The Many Faces of Decency The Many Faces of Decency
Paweł Łuków. Photo by Mirosław Kaźmierczak
Dreams and Visions

The Many Faces of Decency

An Interview About Moral Norms
Paulina Wilk
time 20 minutes

Every day, we have to decide, both consciously and unconsciously, what is or isn’t a decent thing to do – and we don’t always get to make sure we’ve made the right choice. Professor of Ethics Paweł Łuków talks to Paulina Wilk about integrity and decency in modern times.

Paulina Wilk: What do we need for our conversation to be decent?

Paweł Łuków: Moral norms are necessary for giving direction to what we do and say. And they do it from the back seat, so to speak. If we are decent and honest, we usually don’t have to wonder whether we should tell the truth in a conversation. Being decent is – among many other things – a meta-norm of sorts, one that defines our entire personality. For a person to be decent, they also have to be open, genuine, honest and straightforward, as well as able to keep their word, give credit where it’s due, and so on. There’s a lot of it, the list could go on. We could arrive at the conclusion that an ethical lifestyle is incredibly demanding since we have to constantly deliberate over one thing or another. In reality, though, we usually behave decently enough not because we think about it constantly, but because we form our decisions and actions following ethical norms.

So integrity is not tied to consciousness?

We usually become aware of our ethical norms when we find them hard to follow. Rudimentary forms of behaviour regulate the way we act towards others as well as ourselves. Integrity, however, is above them, which is why I call it a meta-norm. We don’t always have to be decent on purpose, just like we don’t have to be constantly aware of telling the truth. We just do it. It’s not unlike traffic rules. An experienced driver doesn’t have to remember the right-hand rule at uncontrolled intersections; she simply gives way to vehicles coming from her right. But when four cars approach the intersection at the same time from all four directions, she might have to think about what to do and perhaps remember the right-hand rule.

How do we know whether were behaving decently or not?

In our part of the world, we traditionally attribute it to conscience. We believe that humans have a moral compass of sorts, but it could also be described as deeply internalized moral norms. When assessing someone’s integrity, we usually make a judgement based on their previous actions.

Exactly. Even if decency is a character trait, we tend to be decent in some circumstances, and not so much in others.

This trait doesn’t have to be unblemished. We are morally imperfect, which is why we need norms. Were we angels, we wouldn’t need any.

What do we need them for?

First, they mould our sensitivity, just like with the driver who knows without thinking where to look when approaching an intersection. These norms remind us where to direct our attention. Someone who has internalized the norm of truthfulness well will be honest and authentic in general. They will be true. St. Thomas Aquinas wrote about the virtue of truth-telling, which I interpret as respect for the truth – that is, being careful with the information we have. Truth-telling does not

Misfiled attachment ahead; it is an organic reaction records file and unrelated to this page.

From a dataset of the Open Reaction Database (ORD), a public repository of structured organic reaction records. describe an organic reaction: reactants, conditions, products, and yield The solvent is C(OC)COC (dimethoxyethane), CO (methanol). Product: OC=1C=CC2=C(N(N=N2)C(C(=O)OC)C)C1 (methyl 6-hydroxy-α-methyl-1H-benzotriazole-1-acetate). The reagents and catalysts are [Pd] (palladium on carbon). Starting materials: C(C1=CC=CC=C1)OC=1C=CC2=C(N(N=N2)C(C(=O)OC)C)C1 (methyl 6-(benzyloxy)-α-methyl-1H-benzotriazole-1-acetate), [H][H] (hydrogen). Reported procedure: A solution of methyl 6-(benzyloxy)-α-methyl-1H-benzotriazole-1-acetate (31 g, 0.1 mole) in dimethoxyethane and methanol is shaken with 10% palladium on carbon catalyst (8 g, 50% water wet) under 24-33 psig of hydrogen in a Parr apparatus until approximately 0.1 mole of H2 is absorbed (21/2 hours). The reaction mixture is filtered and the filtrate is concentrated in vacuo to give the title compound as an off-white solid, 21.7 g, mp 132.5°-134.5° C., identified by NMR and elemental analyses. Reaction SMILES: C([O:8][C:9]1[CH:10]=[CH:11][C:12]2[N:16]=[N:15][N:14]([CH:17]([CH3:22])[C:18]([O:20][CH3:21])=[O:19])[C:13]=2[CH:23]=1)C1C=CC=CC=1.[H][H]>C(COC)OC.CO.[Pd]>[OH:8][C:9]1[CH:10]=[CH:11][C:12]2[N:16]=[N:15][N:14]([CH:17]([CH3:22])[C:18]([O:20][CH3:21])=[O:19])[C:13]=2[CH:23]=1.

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Illustration by Joanna Grochocka

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Towards a Trans-Species Understanding
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By assuming that thought, language and culture are exclusive to humanity, we have shut ourselves off from non-human experience and knowledge. What if we finally broke away from the old Cartesian division of the world into us and the rest? The humanities make it clear today that we are not the pinnacle of wisdom because there are other modes of cognition, which are no better or worse than ours.

What do cephalopods do when they meet deep in the sea and briefly touch each other’s tentacles? What is the intention of an octopus squirting water on the back of a disliked scientist (as described in Other Minds by Peter Godfrey-Smith, a philosopher of science) and what determines their social preferences? What is the content of mice songs or the choreographic messages expressed by crabs? Why would a chimpanzee mother carry a dead baby on her back for as many as 40 days? Why would she eat a little of her offspring’s body, a portion too small to have any nutritional value? We have no answers to these questions – and will probably not arrive at them any time soon. Although science – humanity’s superpower – is developing rapidly also in the sphere of ethology, the methods it has at its disposal, even the most advanced, are necessarily limited by human perception. Indeed, scientific enquiry is based on a deeply internalized system of concepts and values. In short, human cognition is invariably anthropomorphic, i.e. bound by what our minds and bodies are capable of. Does this mean, however, that the worlds of non-human beings – along with their creative and meaning-making practices – have to remain radically beyond our ken?

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